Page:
As January has passed I am recharged and ready to get out and start drawing again.
I started this project two and a half years ago and named it with "NYC" because that's all I set out to do, to draw the NYC subway stations. Little did I know the high rent, tiny apartments and a series of life events would eventually urged me to look for an alternative down the road - I now live in Hoboken New Jersey. I still work in the city though so I commute every day by taking the PATH train. Which brings me to my point - I am going to try to draw the PATH stations. Starting with Hoboken where I live, and also the 33rd Street station because I already drew the 34th Street subway station and I have been promising people I would complete it by adding the PATH portion one day. I think it would be helpful to illustrate how the PATH stations in Manhattan intertwine with the subway stations!
Launching postcards of the X-ray series at the end of the year... test batch is looking good!
Project Subway NYC is finally on Twitter! Follow us @projsubwaynyc, we will keep you posted with the latest news about New York, transit, city planning, maps, architecture, graphic design, data visualization, wayfinding, and more! #followus #socialmedia
This is Project Subway NYC's second attempt to look into stations in Brooklyn, hope to do more soon. Let me know in the comment which stations you want to see, and don't forget to follow us on facebook and instagram (@projectsubwaynyc) for updates!
By popular demand, I have started to document the Atlantic Avenue - Barclays Center station. This station is no joke! This is my second trip, and we will keep counting...
Last week was an exciting week for Project Subway! I released my new x-ray series and was thrilled to get some generally positive feedback. Thank you all for your love and support! Check out the coverage by CityLab and Gothamist if you haven't already :)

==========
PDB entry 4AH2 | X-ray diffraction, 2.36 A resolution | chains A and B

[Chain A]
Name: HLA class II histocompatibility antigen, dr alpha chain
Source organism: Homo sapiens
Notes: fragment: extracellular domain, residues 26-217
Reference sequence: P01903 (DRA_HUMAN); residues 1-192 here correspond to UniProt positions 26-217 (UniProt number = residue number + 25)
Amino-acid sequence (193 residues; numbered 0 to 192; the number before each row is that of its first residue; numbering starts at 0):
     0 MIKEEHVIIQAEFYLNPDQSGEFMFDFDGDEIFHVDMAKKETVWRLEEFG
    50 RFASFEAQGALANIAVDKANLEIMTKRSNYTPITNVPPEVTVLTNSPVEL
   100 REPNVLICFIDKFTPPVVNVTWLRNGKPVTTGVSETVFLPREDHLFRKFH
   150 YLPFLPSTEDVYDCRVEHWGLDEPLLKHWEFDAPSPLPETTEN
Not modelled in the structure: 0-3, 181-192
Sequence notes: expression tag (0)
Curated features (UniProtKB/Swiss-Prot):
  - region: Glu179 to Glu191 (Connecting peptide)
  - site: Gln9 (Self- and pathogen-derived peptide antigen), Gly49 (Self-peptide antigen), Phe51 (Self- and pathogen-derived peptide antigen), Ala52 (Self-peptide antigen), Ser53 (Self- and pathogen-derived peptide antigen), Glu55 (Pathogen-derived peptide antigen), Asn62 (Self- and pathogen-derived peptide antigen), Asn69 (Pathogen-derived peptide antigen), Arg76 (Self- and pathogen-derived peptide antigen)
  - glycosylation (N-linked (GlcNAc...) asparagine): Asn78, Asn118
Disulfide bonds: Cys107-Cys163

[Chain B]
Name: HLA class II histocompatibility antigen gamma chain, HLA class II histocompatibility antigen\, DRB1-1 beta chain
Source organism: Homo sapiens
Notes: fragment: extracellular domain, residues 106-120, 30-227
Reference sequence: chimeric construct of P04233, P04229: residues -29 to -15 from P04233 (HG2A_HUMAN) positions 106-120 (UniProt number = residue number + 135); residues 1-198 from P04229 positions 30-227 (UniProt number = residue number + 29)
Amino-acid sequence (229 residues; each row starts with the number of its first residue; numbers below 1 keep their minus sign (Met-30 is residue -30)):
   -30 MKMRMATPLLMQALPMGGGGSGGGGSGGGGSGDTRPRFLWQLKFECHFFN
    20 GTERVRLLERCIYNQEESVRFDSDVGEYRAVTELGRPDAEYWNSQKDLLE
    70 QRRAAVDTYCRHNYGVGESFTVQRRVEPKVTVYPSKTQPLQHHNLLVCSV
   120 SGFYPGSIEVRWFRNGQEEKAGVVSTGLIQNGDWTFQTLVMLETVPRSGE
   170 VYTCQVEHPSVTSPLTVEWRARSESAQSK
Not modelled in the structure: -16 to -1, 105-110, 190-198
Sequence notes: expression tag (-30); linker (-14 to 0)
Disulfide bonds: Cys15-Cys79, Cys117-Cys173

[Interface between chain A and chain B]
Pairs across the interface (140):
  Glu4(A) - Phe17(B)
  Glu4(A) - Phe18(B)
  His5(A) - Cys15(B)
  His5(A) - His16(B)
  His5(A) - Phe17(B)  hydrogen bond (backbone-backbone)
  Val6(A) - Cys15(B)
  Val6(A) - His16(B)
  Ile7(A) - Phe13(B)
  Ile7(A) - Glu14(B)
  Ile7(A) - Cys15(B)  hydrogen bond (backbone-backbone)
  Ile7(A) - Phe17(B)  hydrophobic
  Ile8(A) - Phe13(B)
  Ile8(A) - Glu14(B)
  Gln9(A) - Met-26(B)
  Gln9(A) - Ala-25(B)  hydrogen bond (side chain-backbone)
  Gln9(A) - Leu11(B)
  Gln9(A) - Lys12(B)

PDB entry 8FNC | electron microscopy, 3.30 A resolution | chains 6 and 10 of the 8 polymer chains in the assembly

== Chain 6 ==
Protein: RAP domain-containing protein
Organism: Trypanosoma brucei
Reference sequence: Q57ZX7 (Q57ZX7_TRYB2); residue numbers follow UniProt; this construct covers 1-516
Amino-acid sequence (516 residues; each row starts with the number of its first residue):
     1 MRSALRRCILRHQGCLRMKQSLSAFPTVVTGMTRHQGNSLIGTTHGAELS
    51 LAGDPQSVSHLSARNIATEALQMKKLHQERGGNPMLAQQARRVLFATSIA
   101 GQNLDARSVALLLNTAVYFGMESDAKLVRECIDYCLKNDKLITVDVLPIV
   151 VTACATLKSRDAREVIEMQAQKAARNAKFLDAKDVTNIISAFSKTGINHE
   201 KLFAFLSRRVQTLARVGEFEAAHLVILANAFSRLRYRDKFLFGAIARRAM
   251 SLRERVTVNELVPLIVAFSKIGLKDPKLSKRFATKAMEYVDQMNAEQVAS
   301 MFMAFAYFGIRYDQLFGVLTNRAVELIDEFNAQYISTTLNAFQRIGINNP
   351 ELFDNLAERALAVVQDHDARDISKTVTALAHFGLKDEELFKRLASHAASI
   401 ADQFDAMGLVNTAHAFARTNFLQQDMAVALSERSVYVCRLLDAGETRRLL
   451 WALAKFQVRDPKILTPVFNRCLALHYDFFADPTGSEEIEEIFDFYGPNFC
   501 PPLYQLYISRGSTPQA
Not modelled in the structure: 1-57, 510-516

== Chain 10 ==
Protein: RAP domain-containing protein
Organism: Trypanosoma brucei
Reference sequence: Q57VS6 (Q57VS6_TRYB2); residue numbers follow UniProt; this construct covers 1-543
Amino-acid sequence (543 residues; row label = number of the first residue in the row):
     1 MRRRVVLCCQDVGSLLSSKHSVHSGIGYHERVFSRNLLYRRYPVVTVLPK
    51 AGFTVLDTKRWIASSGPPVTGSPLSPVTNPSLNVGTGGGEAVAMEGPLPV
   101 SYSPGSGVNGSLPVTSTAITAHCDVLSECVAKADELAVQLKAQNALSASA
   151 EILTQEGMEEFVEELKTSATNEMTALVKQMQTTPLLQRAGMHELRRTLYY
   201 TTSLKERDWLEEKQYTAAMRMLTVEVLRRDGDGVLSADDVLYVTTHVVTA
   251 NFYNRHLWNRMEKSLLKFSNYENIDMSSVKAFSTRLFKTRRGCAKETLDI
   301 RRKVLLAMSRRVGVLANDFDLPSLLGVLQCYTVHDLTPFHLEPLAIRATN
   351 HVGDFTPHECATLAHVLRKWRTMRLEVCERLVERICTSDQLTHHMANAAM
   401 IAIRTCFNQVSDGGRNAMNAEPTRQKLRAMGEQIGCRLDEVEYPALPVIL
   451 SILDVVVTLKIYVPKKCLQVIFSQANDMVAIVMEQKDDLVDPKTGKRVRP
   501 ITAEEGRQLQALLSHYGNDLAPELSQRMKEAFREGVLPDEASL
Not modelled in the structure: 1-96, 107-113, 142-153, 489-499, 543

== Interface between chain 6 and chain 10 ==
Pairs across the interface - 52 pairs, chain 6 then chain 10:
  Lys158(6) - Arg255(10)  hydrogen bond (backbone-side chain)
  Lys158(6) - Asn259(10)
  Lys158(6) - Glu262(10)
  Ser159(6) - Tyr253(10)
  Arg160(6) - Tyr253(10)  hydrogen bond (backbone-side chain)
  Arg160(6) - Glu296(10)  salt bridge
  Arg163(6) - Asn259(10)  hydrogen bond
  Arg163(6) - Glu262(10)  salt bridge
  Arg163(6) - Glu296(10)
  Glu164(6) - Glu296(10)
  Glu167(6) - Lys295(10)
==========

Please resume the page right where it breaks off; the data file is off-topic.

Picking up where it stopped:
Since a few people have asked, I would like to share with you a little bit about my process. For the first part where I survey and sketch the stations, you can read about it here.
For the new series, I first download a 3D model of the city from cadmapper. Let me use the Union Square drawing as an example:
Then I find an angle that could work:
And I import the station model I made from before:
Then I go to Google Maps and get a general feel of the area, including trees, the configuration of the park, and the buildings:
Then I do some research on specific landmarks and transfer that detail into my drawing, for example, this clock thing (it's called the metronome) that always keeps people wondering:
Then I export the lines into illustrator and edit the line weights:
Then I layer texture, streets, platform colors, people, and street names:
And that was it! I repeated this process for all five images I made, took a few months!
Work in Progress -
I tried to model the entire area of Manhattan below Central Park in 3D but turns out the lines are too thin and the changes in elevations look to subtle when you zoom out in a bird's-eye view. So I had to exaggerate the width of the tracks. But after rebuilding the 2D lines in Rhino the lines look so wiggly, so it looks a little weird now. I will try to make a cleaner and neater version!
This is my first attempt
I am excited and proud to share that the new batch of four prints are finally here! This batch includes four stations from downtown: Delancey Street - Essex Street (F / M / J / Z), Chambers Street - Park Place - World Trade Center (A / C / E / 2 / 3), Chambers Street - Brooklyn Bridge - City Hall (J / Z / 4 / 5 / 6), and Bleecker Street - Broadway - Lafayette Street (B / D / F / M / 6). I have to say, once the stations are not on numbered streets and avenues, I found it way harder to wrap my head around things - but I did it!
Like other stations on 53rd street, the 53rd Street - Lexington Avenue station is a really deep one. Look at the sketch and the numbers I wrote down, there are 5+ sections of stairs of 15 steps each that lead you to the E/M tracks - that's more than 3 stories in one run of escalator (and that only brings you to the mezzanine! You'll have to go up one more to reach ground).
And then I suddenly thought to myself, that looks familiar - that's where the "imrpov everywhere" people did the "high five escalator"!
This is another example of how understanding these circulation spaces in the stations can offer so many interesting opportunities.
And when you reach the top of it, there is a really beautiful, yellow mural on a curvy wall:
In an architecture office, the term "subway tile" is mostly used to describe a standard, white, rectangular tile that's 6" (wide) x 3" (high). As I take a closer look at the subway stations in the city, I realized the 4 3/8" x 4 3/8" square tile is just as, if not more common, than the 6 by 3 one. They look like this:
Here is their scale in relation to a person:
And in context: